Rankings can be useful when examining the specific components that make up the rating & ranking system.
Ranking schools by “total endowment” as well as by “endowment per student” is helpful to gauge financial stability & resources of a particular college or university.
Sometimes a low “total endowment” raises concerns about a particular school, while a significant endowment causes me to investigate further certain schools.
“Average first year retention rate” and “six year graduation rate” are very important factors to consider about each school.
“Student to Faculty Ratio”, “Percent of Classes under 20 students” & “Percent of Classes Over 50 Students” can help one find an appropriate school.
“Selectivity” rankings & specific parameters of selectivity by standardized test scores & GPA are helpful in refining one’s college search.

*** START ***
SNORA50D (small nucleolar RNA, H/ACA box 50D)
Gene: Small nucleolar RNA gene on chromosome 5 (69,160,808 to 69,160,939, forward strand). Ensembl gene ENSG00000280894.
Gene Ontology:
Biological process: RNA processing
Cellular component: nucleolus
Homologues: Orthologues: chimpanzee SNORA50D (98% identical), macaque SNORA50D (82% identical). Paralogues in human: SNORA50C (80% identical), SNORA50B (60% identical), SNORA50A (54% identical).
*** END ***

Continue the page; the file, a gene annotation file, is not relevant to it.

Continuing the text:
Rankings based on job placement are helpful.
Although interesting, the least useful rankings tend to be those published by the Princeton Review due to their unscientific & haphazard nature.
Rankings of Greek society participation also help inform readers about schools’ social culture.
Rankings by major offer important insights into school curriculums & academics.
Subjective rankings are typically the least helpful.